Five Pacific Islanders gets US fellows
4 October, 2018, 9:35 am
FIVE Pacific Islanders are recipients of the United States Pacific Islands Tourism Professional Fellows Program.
In a press statement released by the US Embassy this week, the three Fijians and two i-Kiribati nationals will travel to Honolulu, Hawaii, for an intensive six-week program designed to build capacity and professional bonds between industry leaders in the US and Pacific.
The recipients are — Treasure Island Resort reservations and revenue manager Rosena Ali, University of the South Pacific Tourism Studies lecturer Apisalome Movono, Fiji Airways Global Brand & Content manager Sera Vulaono, Kiribati National Tourism Office tourism officer Kiarake Karuaki and Kiribati National Tourism Office senior tourism officer Ratu Tebana.
“This program affords promising young professionals the opportunity to gain practical, professional experience in the United States and share their experiences with the host organisations,” said US Embassy Suva public affairs officer Rebecca Archer-Knepper when she met the fellows.
“The fellows will promote mutual understanding, enhance leadership, and professional skills, as well as build lasting, sustainable partnerships across the region.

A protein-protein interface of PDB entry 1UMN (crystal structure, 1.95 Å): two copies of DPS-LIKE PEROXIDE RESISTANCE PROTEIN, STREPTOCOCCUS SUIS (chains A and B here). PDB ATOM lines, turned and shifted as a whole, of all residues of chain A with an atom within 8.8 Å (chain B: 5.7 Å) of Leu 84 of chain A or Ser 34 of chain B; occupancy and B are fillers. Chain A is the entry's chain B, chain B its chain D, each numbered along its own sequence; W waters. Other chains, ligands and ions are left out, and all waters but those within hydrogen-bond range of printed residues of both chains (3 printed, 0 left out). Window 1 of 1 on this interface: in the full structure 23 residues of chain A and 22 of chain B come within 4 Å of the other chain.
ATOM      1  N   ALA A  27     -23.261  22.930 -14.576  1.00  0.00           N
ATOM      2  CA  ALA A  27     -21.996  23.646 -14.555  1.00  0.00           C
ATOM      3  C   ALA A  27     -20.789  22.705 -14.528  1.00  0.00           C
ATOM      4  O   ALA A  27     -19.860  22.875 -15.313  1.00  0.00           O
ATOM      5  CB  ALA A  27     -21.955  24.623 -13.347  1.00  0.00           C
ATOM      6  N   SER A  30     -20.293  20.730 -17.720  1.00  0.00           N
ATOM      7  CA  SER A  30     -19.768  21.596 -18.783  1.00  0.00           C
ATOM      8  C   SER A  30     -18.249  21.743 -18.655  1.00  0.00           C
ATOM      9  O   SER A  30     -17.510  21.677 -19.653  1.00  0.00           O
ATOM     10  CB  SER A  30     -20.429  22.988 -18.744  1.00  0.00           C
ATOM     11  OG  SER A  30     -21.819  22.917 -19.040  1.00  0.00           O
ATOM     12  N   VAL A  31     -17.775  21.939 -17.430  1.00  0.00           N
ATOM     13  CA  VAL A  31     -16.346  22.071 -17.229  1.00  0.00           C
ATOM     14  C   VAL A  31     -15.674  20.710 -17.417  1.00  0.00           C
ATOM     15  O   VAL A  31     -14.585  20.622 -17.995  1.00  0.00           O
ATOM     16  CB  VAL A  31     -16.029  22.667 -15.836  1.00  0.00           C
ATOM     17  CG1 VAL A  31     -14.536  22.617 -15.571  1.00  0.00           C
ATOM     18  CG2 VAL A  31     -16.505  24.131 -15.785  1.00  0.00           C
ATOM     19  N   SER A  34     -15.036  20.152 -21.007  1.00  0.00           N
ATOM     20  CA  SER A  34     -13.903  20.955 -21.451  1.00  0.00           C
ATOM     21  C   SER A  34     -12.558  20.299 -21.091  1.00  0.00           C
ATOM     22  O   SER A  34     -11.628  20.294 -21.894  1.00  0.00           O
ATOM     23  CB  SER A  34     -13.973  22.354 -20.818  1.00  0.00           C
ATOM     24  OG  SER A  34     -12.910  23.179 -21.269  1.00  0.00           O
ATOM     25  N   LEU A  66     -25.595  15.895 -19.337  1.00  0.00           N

“We are looking for more people to apply for the next iteration of the Professional Fellows Program.”
The program will draw broadly and deeply upon Hawaii’s unique position as a part of the US with one of the world’s premier tourism industries.
It is designed to build capacity across the Pacific region by creating strong and enduring connections between 32 mid-level Professional Fellows from 13 Pacific Island countries and numerous Hawaii-based US citizens in private and public tourism-related organisations.
The program is funded by the US Department of State’s Bureau of Educational and Cultural Affairs and administered by the East West Center in Hawaii.
The Professional Fellows Program will be accepting applications between now and November 30, 2018, from participants of 13 Pacific Island nations on the theme of economic empowerment, with an emphasis on tourism.